Stirling Council has legislative duties under Part 9 of the Community Empowerment (Scotland) Act 2015 which introduces new rights for communities to have access to - and the right to lease - allotments, as well as duties for local authorities to maintain an allotment waiting list, increase the provision of allotments, and prepare and review a local food growing strategy for its area.
The National Park has a planning policy to support local food growing but this has not been used to set aside any food growing areas within new housing developments in Callander.
Callander now has a constituted group: Callander Allotment Development Group, that are trying to establish allotments for Callander.
CCDT failed to gain funding to take Coilhallan Woods into community ownership and they remain the property of Forestry Land Scotland (FLS). There have been several proposals from within the community to enhance the woodlands in the past so that they could provide a site for mountain bike trails. At present we are not aware of any plans from FLS to create areas within the woods for specific activities.
The community can make suggestions about the use of our woodlands but FLS do not have to comply with community wishes under LPP legislation. However, if evidence could be provided to establish a project’s feasibility and local demand, the Park would have to consider the project(s) and, if accepted, support any planning permission submitted.
We can also ask that the existing woodlands and tress in and around Callander are given greater protection in the future – for example there are no trees within the Callander boundary that are protected. Some of the trees on private, non-forestry, land we see every day have been in place for over 200 years and are being felled, and sold for timber, despite being designated in the Park’s Local Plan as forming an extension to the ancient woodlands.
We looked at the lack of retail diversity in the Main Street in the business section, but it is important to understand that, with one exception, neither the community or the statutory authorities have control over which shops open or close – this is in the hands of market forces. St Kessogs is the only property in the Main Street owned by a statutory authority (Stirling Council) and therefore it is the only building where the community can make suggestions around its use. Consultations on St Kessogs’ future are ongoing and are covered separately. The community can purchase shops if it is financially viable, as was the case in the purchase of 55 Main Street – now the Callander Visitor Information Centre.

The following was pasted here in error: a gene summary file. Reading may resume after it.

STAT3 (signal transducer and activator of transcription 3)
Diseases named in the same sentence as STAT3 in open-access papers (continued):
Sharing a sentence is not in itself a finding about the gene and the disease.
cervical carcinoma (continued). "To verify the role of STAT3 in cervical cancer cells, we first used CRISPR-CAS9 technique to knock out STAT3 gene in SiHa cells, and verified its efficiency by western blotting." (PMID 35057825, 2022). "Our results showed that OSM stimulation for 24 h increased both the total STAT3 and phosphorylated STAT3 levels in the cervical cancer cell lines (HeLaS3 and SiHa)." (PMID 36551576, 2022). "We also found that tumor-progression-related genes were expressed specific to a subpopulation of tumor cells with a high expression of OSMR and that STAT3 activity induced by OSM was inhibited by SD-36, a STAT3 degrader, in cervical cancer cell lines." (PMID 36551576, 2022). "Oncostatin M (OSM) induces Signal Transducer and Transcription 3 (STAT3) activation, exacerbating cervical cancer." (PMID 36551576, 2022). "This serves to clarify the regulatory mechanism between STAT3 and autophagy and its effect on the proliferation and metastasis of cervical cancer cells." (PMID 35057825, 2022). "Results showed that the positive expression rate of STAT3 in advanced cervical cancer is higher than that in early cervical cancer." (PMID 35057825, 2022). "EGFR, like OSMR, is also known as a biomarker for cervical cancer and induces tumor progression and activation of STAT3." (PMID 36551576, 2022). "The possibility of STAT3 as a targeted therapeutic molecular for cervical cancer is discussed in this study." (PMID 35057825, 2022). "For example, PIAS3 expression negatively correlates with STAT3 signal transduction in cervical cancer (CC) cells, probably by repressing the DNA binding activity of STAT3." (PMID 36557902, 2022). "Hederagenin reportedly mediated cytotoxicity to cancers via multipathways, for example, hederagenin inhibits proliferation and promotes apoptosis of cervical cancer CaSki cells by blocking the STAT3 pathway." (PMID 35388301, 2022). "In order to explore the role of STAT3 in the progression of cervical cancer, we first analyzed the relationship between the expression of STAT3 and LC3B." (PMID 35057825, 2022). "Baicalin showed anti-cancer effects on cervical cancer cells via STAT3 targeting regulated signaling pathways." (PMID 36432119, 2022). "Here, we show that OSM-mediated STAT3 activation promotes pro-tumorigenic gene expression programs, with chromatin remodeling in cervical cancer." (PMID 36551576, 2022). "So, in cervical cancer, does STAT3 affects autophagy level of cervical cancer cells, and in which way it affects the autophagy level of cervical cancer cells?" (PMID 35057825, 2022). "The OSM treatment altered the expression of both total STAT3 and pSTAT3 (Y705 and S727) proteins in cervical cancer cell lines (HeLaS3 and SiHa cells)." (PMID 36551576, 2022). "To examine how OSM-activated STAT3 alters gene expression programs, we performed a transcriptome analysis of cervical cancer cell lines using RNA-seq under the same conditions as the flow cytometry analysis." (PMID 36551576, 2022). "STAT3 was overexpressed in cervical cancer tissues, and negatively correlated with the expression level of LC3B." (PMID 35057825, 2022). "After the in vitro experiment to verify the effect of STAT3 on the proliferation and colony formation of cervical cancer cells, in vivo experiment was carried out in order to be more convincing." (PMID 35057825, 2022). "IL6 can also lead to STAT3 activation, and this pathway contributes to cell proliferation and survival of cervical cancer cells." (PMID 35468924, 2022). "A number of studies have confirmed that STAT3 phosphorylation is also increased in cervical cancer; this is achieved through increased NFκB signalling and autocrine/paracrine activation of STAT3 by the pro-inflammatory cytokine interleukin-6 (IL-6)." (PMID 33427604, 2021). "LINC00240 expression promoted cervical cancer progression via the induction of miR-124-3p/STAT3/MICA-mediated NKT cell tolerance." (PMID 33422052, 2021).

While some people think that the number of charity shops along the Main Street impacts on the perception of Callander, the other side of this argument is that these shops are occupied and might otherwise lay vacant. Callander retail landlords have historically charged significantly higher rent than in similar locations. Property owners with a large portfolio of assets are more able to afford the cost of keeping a property empty and so are less willing to lower the rental cost. At present there are 7 vacant properties in the Main Street area including St Kessogs and 2 derelict properties (Ciro/Victoria Court and the Eagle). The Eagle (on the corner of Bridge St and Mains St) has been the subject of complaints by the Community Council as it appeared to have been deliberately left to deteriorate – at the time of writing work appears to have restarted on upgrading the building. In the LPP we can insist that action is taken to compel owners of derelict buildings to make them safe, or to force a change of ownership.
Appearance of Main Street